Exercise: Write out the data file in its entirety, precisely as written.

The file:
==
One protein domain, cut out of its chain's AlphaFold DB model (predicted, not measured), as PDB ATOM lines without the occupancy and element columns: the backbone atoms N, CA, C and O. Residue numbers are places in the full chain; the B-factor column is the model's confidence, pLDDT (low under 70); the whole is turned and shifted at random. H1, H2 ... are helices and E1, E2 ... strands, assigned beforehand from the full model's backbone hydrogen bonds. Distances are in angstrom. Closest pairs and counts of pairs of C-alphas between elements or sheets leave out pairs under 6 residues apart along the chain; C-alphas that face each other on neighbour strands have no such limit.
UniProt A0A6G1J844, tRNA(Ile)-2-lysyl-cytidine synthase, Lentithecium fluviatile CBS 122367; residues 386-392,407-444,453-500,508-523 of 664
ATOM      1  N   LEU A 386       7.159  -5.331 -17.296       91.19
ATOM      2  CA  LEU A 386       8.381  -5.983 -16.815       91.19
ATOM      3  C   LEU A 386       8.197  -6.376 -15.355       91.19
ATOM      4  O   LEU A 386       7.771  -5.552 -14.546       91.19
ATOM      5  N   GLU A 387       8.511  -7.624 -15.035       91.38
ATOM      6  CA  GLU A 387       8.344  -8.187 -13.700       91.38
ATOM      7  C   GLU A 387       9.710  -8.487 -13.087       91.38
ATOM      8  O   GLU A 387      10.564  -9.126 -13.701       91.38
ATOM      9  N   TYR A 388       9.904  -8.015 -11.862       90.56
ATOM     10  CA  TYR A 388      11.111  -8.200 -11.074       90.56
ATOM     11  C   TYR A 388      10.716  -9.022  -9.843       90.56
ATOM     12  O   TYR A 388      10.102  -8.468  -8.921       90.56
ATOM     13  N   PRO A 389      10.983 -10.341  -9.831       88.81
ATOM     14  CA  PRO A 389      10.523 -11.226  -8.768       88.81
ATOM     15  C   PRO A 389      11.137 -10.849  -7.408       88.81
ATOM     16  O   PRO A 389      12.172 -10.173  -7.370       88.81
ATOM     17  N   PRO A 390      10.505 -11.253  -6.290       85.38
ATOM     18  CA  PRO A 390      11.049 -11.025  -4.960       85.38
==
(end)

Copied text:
One protein domain, cut out of its chain's AlphaFold DB model (predicted, not measured), as PDB ATOM lines without the occupancy and element columns: the backbone atoms N, CA, C and O. Residue numbers are places in the full chain; the B-factor column is the model's confidence, pLDDT (low under 70); the whole is turned and shifted at random. H1, H2 ... are helices and E1, E2 ... strands, assigned beforehand from the full model's backbone hydrogen bonds. Distances are in angstrom. Closest pairs and counts of pairs of C-alphas between elements or sheets leave out pairs under 6 residues apart along the chain; C-alphas that face each other on neighbour strands have no such limit.
UniProt A0A6G1J844, tRNA(Ile)-2-lysyl-cytidine synthase, Lentithecium fluviatile CBS 122367; residues 386-392,407-444,453-500,508-523 of 664
ATOM      1  N   LEU A 386       7.159  -5.331 -17.296       91.19
ATOM      2  CA  LEU A 386       8.381  -5.983 -16.815       91.19
ATOM      3  C   LEU A 386       8.197  -6.376 -15.355       91.19
ATOM      4  O   LEU A 386       7.771  -5.552 -14.546       91.19
ATOM      5  N   GLU A 387       8.511  -7.624 -15.035       91.38
ATOM      6  CA  GLU A 387       8.344  -8.187 -13.700       91.38
ATOM      7  C   GLU A 387       9.710  -8.487 -13.087       91.38
ATOM      8  O   GLU A 387      10.564  -9.126 -13.701       91.38
ATOM      9  N   TYR A 388       9.904  -8.015 -11.862       90.56
ATOM     10  CA  TYR A 388      11.111  -8.200 -11.074       90.56
ATOM     11  C   TYR A 388      10.716  -9.022  -9.843       90.56
ATOM     12  O   TYR A 388      10.102  -8.468  -8.921       90.56
ATOM     13  N   PRO A 389      10.983 -10.341  -9.831       88.81
ATOM     14  CA  PRO A 389      10.523 -11.226  -8.768       88.81
ATOM     15  C   PRO A 389      11.137 -10.849  -7.408       88.81
ATOM     16  O   PRO A 389      12.172 -10.173  -7.370       88.81
ATOM     17  N   PRO A 390      10.505 -11.253  -6.290       85.38
ATOM     18  CA  PRO A 390      11.049 -11.025  -4.960       85.38